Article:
Closure of Gay and Lesbian Equality Network a ‘huge loss’, says founder
Gay rights charity to be wound down after controversy over financial management
Kieran Rose, founder and former chairman of Glen: Admitted his decision to use the charity’s resources and facilities during an unsuccessful Seanad election campaign last year was a mistake. Photograph: Eric Luke
The founder and former chairman of the Gay and Lesbian Equality Network (Glen) has described its decision to close as abrupt and premature.
Kieran Rose, who stepped down from the board last month after controversy over financial management at the gay rights charity, said the winding-up of Glen will be a “huge loss” to the community it serves.
The outcome of the controversy was “disproportionate” to the issues that had arisen and was also “rough” on staff who have been let go, Mr Rose said.
“People have been left slightly bereft, as though the rug has been pulled from under them.” He suggested the wider gay community should have been consulted before a decision was made to wind up the organisation.
Glen was already considering its future, and the possibility of a merger with other groups or becoming a membership organisation, before the controversy erupted last month, he said. “Now all these possibilities have been abandoned.”
Mr Rose said he did not believe the existence of up to seven staff credit cards constituted “a hanging offence” as long as they were used for Glen business. A report found the cards were used by staff for personal purchases, which were later reimbursed.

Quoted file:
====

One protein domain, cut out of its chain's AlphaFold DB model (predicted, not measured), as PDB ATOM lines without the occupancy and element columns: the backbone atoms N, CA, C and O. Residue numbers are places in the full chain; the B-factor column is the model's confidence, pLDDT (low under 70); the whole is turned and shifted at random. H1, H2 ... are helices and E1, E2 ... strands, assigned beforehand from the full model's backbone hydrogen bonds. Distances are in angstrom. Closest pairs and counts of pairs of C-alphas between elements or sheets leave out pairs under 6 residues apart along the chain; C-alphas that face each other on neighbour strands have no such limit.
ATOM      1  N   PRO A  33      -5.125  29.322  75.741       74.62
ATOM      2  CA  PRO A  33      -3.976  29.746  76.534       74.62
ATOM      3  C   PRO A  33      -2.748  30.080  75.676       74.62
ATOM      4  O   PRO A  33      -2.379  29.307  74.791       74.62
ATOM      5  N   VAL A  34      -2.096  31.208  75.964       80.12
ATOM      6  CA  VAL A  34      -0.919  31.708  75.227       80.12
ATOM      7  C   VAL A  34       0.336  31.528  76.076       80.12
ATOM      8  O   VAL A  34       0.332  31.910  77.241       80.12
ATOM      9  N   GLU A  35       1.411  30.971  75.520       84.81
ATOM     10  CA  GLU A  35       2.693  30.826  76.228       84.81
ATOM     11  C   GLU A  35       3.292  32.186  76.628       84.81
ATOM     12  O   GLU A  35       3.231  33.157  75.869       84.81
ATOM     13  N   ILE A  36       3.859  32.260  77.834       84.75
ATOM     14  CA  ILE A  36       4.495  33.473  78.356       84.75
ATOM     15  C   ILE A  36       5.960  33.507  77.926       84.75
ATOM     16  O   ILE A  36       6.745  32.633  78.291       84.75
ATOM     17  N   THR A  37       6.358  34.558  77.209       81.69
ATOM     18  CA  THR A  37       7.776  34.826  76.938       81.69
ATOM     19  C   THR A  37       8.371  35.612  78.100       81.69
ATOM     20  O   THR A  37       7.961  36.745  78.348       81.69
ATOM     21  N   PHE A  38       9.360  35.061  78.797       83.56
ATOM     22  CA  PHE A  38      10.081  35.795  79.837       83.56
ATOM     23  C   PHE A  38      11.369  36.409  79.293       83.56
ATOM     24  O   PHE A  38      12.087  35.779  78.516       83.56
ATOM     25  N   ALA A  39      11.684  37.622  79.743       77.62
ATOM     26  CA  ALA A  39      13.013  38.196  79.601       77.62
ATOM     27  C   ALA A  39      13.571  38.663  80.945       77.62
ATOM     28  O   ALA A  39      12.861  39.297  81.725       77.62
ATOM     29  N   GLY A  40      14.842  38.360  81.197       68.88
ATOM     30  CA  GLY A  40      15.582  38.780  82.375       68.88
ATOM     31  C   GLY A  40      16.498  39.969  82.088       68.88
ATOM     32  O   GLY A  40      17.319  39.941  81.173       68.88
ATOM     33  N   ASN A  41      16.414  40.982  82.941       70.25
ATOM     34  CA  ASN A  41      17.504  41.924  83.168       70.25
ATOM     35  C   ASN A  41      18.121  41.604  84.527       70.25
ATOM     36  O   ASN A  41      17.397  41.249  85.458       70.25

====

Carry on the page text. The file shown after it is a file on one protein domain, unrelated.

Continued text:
One of the cards was in his name, but Mr Rose said he never asked for or used it.
He admitted his decision to use Glen resources and facilities during an unsuccessful Seanad election campaign last year was a mistake.
“It seemed like a good idea at the time. I thought it would make it easier to respond to the Standards in Public Office Commission [Sipo] by putting everything in one invoice.” The charity was later reimbursed for the €11,500 spending involved.
Mr Rose said he did not inform the Glen board about the campaign but his activity in the office was not hidden or concealed in any way.
He said he is engaged with Sipo about the matter. Sipo and the Charities Regulator declined to comment on their interactions with Mr Rose or Glen.
The board of Glen has ordered a wind-up of its affairs after a consultant’s report found the organisation was no longer viable because of the multiple challenges it faces.
“We did make mistakes, but then lots of organisations do,” Mr Rose commented.